How to Provide a Conveyancing Quotation

Over the past couple of months, we have looked at renewable energies and how they affect the conveyancing process. In each article, we have mentioned that these renewable energies are to be kept in mind when providing an estimate of fees to your client. 

Part of your role as a Legal Secretary may be to take instructions from a client, either over the telephone or in person. Most firms have a fee scale that they generally use which is based on the sale/purchase price and on whether the property is freehold or leasehold; as each property is unique and different, however, it is always worth obtaining as much information as you can before providing the estimate. Some features that could lead to the legal fees being increased include inter alia (‘amongst other things’) the location of the property, the amount of land and what is on the land. 

If the property is a standard semi-detached property, then it is likely that you can quote from the scale. Even so, you should ask your client whether there are any shared access ways, private driveways or other unusual aspects of the property. If so, the Conveyancer will need to check that legal rights exist; if they don’t, additional work could involve obtaining a Deed of Grant of Easement (or, alternatively, indemnity insurance policies and statutory declarations) to rectify the situation. 

If a property is situated by a river, then various environmental enquiries will need to be made to check whether the Environmental Agency has a right of entry to the property to improve or repair the river banks; whether the property has ever flooded; whether there are any byelaws governing angling, boating, mooring; etc. If a property includes a lot of land, then there may be agricultural ties and conditions. 

If the property has a septic tank rather than being connected to mains drainage, then a Conveyancer needs to check the necessary consents.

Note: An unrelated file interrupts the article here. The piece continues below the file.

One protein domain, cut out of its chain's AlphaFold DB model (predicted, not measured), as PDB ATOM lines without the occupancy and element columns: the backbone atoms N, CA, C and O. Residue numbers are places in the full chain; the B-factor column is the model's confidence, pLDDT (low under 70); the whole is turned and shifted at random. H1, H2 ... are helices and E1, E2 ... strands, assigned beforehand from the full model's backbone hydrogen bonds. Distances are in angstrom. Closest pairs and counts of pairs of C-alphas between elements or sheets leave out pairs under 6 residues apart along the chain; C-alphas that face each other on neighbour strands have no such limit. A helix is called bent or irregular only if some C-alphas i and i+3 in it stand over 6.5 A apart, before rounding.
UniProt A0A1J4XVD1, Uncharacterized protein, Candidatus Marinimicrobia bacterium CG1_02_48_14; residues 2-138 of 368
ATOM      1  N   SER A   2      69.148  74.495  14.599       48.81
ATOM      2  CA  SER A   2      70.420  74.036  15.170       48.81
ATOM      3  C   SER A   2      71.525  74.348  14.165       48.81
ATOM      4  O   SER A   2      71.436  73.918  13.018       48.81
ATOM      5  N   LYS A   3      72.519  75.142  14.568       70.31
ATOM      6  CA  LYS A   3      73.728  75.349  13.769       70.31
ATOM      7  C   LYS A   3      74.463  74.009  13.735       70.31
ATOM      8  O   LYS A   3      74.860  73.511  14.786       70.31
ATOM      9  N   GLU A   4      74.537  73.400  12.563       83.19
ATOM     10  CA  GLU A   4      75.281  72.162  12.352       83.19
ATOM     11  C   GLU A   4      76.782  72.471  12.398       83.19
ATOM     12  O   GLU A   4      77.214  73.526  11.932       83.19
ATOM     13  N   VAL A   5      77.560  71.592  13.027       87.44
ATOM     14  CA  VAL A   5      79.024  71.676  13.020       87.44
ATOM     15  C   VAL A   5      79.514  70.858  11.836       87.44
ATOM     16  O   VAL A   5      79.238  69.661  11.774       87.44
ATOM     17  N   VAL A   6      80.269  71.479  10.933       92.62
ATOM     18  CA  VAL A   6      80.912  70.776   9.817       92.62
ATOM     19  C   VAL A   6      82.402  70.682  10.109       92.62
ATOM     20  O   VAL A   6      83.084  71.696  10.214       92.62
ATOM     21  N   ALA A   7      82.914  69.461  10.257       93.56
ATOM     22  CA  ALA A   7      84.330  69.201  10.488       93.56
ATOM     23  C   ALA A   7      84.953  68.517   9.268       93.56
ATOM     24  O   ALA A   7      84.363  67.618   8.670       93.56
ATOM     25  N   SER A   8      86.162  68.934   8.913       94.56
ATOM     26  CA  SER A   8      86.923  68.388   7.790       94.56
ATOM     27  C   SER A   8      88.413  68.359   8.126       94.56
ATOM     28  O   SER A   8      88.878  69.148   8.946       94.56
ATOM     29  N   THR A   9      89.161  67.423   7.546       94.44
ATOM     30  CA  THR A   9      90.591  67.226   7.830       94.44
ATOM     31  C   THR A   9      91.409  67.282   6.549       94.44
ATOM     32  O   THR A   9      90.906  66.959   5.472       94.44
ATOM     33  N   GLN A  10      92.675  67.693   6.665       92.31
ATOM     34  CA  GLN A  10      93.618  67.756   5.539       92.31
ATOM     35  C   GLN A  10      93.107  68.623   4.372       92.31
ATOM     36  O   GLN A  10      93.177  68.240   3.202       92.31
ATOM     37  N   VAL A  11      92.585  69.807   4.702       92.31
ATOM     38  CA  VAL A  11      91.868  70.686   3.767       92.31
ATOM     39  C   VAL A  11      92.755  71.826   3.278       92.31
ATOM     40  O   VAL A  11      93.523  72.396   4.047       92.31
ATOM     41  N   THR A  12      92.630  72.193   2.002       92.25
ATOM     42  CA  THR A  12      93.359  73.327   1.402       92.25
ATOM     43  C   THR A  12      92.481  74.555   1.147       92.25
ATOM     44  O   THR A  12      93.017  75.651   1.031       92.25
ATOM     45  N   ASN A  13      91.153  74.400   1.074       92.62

Newbuild properties have a lot of planning documentation to check, and the Conveyancer will need to ensure that the property will be built to a certain standard and that a form of guarantee for the works will be offered which is acceptable to a lender. 

If a client is purchasing a shared ownership property from a registered social landlord (where the client owns a percentage of the property and pays rent for the remainder), then additional advice must be given (above and beyond the advice for a standard leasehold property), because the Lease will contain provisions on staircasing (purchasing additional shares) and the Stamp Duty Land Tax situation is more complex. 

All the above are circumstances which would warrant increasing your standard fee. There are also circumstances where you can reduce your fee. Some firms may require a separate fee for dealing with a new mortgage on a purchase or for redeeming a mortgage on a sale. If your firm does not do this and the client does not have a mortgage, you may be able to reduce your fee slightly in relation to the standard scale. Another example may be where the client is purchasing a piece of the neighbour’s garden at a very low price (say, £1,000), and they do not wish to perform all the searches. In this instance, you can therefore go straight to the Transfer stage without having to draw up a Contract. 

If you are uncertain about how to provide a quote, then ask for advice from your boss or manager before doing this yourself. If in doubt, you can always phone the client back once you have spoken to the Conveyancer who will take on the matter.

If the client decides to instruct you, then you need to take those instructions. Some firms may have a form or checklist to complete. If the firm you work for does not have one, then you could create your own. These forms are placed on the file and are not seen by the client. Details that you will need include the client’s full name and address, the property address for the sale and purchase, the sale price, details of any existing mortgage and any new mortgage (including account numbers), and the name and address of the estate agent. It is likely that your firm will also have a standard form for the client to sign and return along with your client care documents, to include evidence of the client’s identity, National Insurance numbers, etc. 

Next month we will look at the difference between residential and commercial conveyancing.